In this episode we speak to Paula, the adoptive mother of two boys from foster care. One son has PTSD, Trauma, and Autism. The other son has ADHD, Tourette Syndrome, and Anxiety. Paula talks about the importance of not taking your child’s behavior personally, the gift of adoption, and the importance of laughter.
For a transcript of the podcast, go to https://mothersonthefrontline.com/podcast-transcripts/
Years before getting my Ph.D. I worked as an academic counselor in Student Affairs. It was there that I learned to do what I called a “temperature check” with my students, I would ask every student during their weekly visit whether they were swimming, treading, or barely able to keep their head above water. It was a good way to assess whether they needed my intervention and if so, what kind of service they needed. Years later I have found that this is a good way for me to stop and assess my stress levels, check my son’s condition, and the gauge the condition of my family in general. Well, if asked the question today, I would have to say that I am treading water and barely able to keep my head level. I am tired and my family (particularly my son) has just come through one of many crises. We are now trying to clean up/rebuild and recover, which means that my condition, can best be described as precarious.
My son has autism and a mood disorder, and if this weren’t enough – he is sixteen years old. If you are or have ever parented a teen, then you already know that a sixteen-year-old is a frothy mix of toddler, child and adult. He is brilliant and remarkably social for a kid with Autism. He has friends, is maintaining a 3.5 in school, and is independent enough to take public transportation to and from home. But he only has two gears, and when not on meds his days are spent moving between ecstasy and despair until finally his entire system crashes and he falls into a deep coma-like sleep. His medication, when he takes it, keeps his moods regulated, and then he only has the sensory, balance, and social effects of his Autism to manage. But he is sixteen, willful, and craving independence. Right now, the area where he asserting control is his medication. Which is perfectly normal and understandable, who doesn’t want to control what goes in and out of their bodies, right? So, we are trying to ride this wave which places us (me, him and his dad) in this painful push and pull where we constantly struggle between his real desire for independence and his equally real need of our guidance.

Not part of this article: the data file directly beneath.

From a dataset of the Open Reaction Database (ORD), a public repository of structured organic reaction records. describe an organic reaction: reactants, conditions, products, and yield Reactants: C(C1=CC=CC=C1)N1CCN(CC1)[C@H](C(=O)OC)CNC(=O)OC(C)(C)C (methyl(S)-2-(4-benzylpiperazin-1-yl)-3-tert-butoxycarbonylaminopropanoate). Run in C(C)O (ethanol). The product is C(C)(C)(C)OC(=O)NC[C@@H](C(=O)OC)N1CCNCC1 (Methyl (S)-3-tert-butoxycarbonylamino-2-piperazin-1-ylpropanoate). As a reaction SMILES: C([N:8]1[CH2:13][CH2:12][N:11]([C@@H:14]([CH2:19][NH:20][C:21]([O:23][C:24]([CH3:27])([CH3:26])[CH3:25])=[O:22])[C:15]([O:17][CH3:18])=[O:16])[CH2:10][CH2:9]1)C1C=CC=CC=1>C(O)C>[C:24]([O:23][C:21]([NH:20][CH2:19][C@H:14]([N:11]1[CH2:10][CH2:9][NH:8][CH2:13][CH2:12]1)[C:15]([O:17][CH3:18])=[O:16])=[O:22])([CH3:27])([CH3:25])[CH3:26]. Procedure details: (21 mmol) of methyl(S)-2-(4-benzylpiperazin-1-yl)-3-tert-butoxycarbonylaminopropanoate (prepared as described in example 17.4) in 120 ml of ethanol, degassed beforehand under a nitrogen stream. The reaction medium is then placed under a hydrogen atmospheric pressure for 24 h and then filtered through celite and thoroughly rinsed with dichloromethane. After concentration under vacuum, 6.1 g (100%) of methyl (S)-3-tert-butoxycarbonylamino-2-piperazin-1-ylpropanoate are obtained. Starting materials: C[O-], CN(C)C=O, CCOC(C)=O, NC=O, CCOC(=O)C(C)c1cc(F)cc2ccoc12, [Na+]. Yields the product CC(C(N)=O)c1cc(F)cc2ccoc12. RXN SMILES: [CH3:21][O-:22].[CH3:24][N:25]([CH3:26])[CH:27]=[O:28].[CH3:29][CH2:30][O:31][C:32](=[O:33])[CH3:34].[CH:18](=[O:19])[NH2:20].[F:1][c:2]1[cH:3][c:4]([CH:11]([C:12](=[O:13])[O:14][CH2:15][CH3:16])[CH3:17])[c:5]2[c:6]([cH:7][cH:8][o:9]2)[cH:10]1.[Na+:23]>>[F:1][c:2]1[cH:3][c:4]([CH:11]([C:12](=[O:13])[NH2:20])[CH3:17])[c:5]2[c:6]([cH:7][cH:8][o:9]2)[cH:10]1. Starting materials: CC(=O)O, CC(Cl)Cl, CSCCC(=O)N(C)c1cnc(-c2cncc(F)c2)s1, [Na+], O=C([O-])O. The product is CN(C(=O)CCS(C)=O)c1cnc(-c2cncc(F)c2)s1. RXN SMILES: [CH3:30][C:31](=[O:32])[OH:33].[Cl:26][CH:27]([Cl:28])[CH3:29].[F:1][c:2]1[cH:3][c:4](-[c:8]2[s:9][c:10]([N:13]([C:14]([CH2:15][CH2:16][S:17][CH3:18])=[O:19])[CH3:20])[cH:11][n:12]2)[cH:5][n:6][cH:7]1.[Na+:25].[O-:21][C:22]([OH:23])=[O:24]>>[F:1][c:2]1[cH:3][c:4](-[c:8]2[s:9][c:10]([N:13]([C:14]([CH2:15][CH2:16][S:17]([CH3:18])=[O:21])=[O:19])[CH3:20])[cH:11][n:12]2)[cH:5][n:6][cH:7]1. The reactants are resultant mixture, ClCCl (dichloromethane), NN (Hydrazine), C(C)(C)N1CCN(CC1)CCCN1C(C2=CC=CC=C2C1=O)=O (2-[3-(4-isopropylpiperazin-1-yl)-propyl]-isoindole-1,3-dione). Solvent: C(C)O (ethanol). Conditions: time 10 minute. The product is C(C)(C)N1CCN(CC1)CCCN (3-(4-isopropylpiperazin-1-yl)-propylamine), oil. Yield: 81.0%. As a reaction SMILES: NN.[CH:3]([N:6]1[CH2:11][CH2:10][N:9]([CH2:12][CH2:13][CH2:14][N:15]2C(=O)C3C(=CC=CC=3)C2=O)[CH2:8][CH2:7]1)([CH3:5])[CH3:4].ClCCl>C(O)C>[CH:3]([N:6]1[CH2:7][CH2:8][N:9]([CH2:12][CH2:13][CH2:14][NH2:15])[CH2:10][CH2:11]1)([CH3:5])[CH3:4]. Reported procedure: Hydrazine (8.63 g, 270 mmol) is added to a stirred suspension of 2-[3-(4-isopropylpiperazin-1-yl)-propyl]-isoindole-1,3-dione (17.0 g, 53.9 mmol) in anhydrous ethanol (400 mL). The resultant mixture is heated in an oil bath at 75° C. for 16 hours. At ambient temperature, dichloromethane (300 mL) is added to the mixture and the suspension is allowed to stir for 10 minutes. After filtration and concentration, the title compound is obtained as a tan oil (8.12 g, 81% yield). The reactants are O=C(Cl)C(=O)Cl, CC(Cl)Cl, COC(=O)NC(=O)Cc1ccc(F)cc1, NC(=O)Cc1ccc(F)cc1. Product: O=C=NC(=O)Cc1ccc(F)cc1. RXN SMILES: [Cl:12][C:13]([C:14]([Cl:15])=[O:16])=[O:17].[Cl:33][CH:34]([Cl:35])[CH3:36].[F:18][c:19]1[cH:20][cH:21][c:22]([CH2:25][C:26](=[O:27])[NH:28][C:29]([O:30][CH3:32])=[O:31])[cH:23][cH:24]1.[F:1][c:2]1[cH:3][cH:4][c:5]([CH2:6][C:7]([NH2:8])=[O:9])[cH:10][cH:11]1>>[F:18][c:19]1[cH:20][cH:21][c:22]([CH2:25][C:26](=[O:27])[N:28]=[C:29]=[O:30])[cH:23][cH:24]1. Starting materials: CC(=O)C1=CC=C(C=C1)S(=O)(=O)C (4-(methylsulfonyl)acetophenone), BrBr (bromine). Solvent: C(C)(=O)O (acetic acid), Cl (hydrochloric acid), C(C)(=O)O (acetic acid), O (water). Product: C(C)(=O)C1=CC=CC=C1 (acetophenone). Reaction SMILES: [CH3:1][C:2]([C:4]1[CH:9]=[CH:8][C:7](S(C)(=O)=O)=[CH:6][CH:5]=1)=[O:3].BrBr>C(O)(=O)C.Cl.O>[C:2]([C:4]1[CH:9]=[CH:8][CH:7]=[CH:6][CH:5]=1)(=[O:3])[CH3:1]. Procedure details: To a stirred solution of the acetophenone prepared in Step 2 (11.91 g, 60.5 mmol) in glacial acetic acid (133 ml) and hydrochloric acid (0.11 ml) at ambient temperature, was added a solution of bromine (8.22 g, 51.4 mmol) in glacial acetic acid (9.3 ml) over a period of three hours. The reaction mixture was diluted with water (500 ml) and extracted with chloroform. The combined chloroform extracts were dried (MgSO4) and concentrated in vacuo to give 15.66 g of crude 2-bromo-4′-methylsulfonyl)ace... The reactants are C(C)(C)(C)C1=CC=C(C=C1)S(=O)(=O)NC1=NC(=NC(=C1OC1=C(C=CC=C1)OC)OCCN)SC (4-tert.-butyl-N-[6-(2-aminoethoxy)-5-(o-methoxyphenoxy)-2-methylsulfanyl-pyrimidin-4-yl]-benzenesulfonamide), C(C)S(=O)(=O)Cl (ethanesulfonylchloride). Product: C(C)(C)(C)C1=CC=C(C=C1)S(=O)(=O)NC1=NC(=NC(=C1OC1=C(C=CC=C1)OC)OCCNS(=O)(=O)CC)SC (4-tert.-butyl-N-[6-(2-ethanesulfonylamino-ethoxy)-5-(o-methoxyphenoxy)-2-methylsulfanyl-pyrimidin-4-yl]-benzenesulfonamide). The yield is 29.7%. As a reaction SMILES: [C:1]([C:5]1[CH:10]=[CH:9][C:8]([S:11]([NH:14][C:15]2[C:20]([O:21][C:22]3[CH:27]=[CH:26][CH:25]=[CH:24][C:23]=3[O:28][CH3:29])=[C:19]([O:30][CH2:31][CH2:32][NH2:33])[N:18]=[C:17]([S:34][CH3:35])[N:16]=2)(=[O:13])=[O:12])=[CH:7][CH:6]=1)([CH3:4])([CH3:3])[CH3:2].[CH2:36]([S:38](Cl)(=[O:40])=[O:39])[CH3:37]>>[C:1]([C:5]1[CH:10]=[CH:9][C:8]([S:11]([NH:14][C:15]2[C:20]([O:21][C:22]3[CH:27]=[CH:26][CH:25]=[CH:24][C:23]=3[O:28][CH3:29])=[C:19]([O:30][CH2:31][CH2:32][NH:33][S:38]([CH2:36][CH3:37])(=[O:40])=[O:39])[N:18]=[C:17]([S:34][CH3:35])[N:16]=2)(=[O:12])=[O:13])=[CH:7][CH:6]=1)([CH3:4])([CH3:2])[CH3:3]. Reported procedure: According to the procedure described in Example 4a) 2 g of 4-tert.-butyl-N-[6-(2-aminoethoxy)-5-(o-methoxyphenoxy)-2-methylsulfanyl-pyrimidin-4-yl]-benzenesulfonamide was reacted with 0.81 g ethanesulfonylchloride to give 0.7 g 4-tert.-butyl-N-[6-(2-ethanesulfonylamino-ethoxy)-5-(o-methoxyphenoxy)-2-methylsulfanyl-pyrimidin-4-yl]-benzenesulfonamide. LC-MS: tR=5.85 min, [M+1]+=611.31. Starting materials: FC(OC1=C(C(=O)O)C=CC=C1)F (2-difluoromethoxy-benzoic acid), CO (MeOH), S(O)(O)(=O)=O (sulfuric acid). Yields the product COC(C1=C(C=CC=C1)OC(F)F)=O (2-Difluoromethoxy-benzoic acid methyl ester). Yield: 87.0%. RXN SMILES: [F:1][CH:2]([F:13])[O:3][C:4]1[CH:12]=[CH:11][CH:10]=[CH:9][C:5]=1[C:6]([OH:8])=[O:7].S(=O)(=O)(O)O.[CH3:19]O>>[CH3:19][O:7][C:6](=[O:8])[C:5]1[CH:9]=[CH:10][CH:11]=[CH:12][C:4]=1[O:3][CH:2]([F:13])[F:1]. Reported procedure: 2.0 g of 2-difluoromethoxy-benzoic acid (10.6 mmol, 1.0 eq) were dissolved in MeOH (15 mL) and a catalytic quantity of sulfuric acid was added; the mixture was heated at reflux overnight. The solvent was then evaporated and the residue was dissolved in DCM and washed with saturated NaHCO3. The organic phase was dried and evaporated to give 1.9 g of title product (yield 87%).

At this moment, however, I feel like a fraud. Who am I to write in the position of advocate when I can’t even convince my own son of to take his meds, and if not his meds then at least eat something decent. Why would anybody want to hear my story? After all, I have no happy ending tied up in a neat bow. We are in the middle of a life long journey and I have no conclusions, only process. As a mom, I spend most of my time coordinating appointments, negotiating with insurance companies, and conferencing with doctors, therapists, and teachers. It is hard to think of my mom work as advocacy. In fact, most of my knowledge of advocacy comes from studying public policy where advocates are described as activist or professionals who work (publicly) on behalf of a cause or group to affect political change. Merriam Webster defines advocate as “a person who publicly supports or recommends a particular cause or policy.” Some synonyms for advocate are “champion, supporter, backer, proponent, fighter, and crusader.” Incidentally, Webster’s definition of mother is “a woman in relation to her child/children,” and mothering is “bringing up a child with care and affection.” Nowhere in these vague definitions of mother/mothering are the words championing, supporting, or crusading, but this is nevertheless what we do. If you have a child with a mental illness or disability caring, nurturing, championing, supporting and crusading is what you are almost always doing. If you ask my son, I am his biggest supporter and worst enemy. I did mention he is sixteen, right?
At Mother’s on The Frontline we want to enhance the notion of what it means to be an advocate. If you are a mom and you are negotiating your child’s 504/IEP, then you are an advocate. If you are sharing your story with and supporting other mothers of children with mental illness and disabilities, you are an advocate. When you coordinate a plan between the psychiatrist, counselor, and coach so that your child can participate in a sport (or activity), you are an advocate. We want to know about your process, how you survive, thrive, how you fall and get up. Personally, I have learned as much if not more from the moms who talk candidly about their experiences raising a child with mental illness than I have from pediatric sites, cookbooks on diet/nutrition, and the pamphlets that litter doctor’s offices. It is our goal that this site be both resource and refuge. A place where you come to share as well as learn. Here at Mothers on the Frontline, we recognize your mothering as advocacy and your story as valuable. We want to hear from you. Whether you are swimming along, treading in place, or barely able to keep your head above water, we believe your voice and your experience matters.